Torch Song Trilogy is a very personal story that is both funny and poignant. Torch Song Trilogy chronicles a New Yorker’s search for love, respect and tradition in a world that seems not especially made for him. From Arnold’s hilarious steps toward domestic bliss with a reluctant school teacher, to his first truly promising love affair with a young fashion model, Arnold’s greatest challenge remains his complicated relationship with his mother. But armed with a keenly developed sense of humor and oftentimes piercing wit, Arnold continues to test the commonly accepted terms of endearment–and endurance–in a universally affecting story that confirms that happiness is well worth carrying a torch for.

Location: Spiral Theatre at Plymouth Church, 2717 E. Hampshire Blvd., Milwaukee, WI; (414) 248-6481 (Call for tickets or email
Dates/Times: February 6, 7, 8, 13, 14, 15 at 7:30 pm and 8, 15 at 2:30 pm
Cast: Enid Barnes, CJ Darnieder, Jordan Gwiazdowski, Mark Hagen, Brian Richards, Kelly Simon
Facebook: Event Page

ETA 2/9/09: I want to write up the show before closing weekend sneaks up on me, but until I get a chance to do so and if you’re reading this post before then: This is absolutely a must-see. And if you’re familiar with the script, fear not! It’s been cut down so you won’t be there all night. ;) It really is fantastic and if you’re on the fence about heading out to see it this weekend, do yourself a favor and buy a ticket. You will thank me a hundred times. Feel free to thank me with presents and cash. ;)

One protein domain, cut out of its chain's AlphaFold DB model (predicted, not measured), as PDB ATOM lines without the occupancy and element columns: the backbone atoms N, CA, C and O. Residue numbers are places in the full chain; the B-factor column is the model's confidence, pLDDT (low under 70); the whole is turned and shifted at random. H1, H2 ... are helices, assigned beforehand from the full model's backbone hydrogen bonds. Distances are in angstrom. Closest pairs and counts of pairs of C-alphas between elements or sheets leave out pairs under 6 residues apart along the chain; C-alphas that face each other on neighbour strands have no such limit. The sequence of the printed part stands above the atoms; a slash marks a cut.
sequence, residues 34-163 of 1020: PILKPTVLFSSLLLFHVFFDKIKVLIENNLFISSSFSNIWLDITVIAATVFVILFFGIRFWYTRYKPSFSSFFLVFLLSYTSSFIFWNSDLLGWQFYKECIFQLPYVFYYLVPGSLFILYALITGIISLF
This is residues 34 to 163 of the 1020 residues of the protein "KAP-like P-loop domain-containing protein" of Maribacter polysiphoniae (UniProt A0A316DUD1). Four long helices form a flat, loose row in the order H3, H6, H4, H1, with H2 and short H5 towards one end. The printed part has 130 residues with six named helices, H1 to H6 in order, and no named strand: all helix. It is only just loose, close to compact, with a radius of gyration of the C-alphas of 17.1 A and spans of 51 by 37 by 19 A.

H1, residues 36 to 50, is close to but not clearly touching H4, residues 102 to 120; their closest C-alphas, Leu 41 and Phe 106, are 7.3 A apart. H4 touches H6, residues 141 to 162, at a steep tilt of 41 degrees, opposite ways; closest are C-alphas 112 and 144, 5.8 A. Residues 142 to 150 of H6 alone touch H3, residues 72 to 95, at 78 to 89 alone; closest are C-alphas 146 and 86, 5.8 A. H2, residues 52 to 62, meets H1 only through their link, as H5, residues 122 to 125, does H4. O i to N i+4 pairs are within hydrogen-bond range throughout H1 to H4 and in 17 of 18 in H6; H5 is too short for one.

Spiral Theatre
Die Mommie Die, by Charles Busch
Directed by: Mark Hooker

The year is 1967, and Angela Arden is a washed-up pop singer who’s married to movie producer Sol but is involved with an unemployed actor named Tony. When Sol turns up dead, all fingers point to Angela. Leading the charge is Angela’s daughter Edith, who’s eager to get even by killing her mother. Edith’s brother, however, is not so sure that mom is to blame.

Location: Spiral Theatre at Plymouth Church, 2717 E. Hampshire Blvd., Milwaukee, WI; (414) 248-6481 (Call for tickets or email
March 13, 14, 15, 20, 21, 22 at 7:30 pm
Will Elwood, Jordan Gwiazdowski, Mark Hooker, Gloria Loeding, Nathaniel Press, Sandra Stark, Jenna Wetzel
Facebook: Event Page (Coming Soon!)


mark-hookerA note from Spiral Theatre’s Artistic Director Mark Hooker: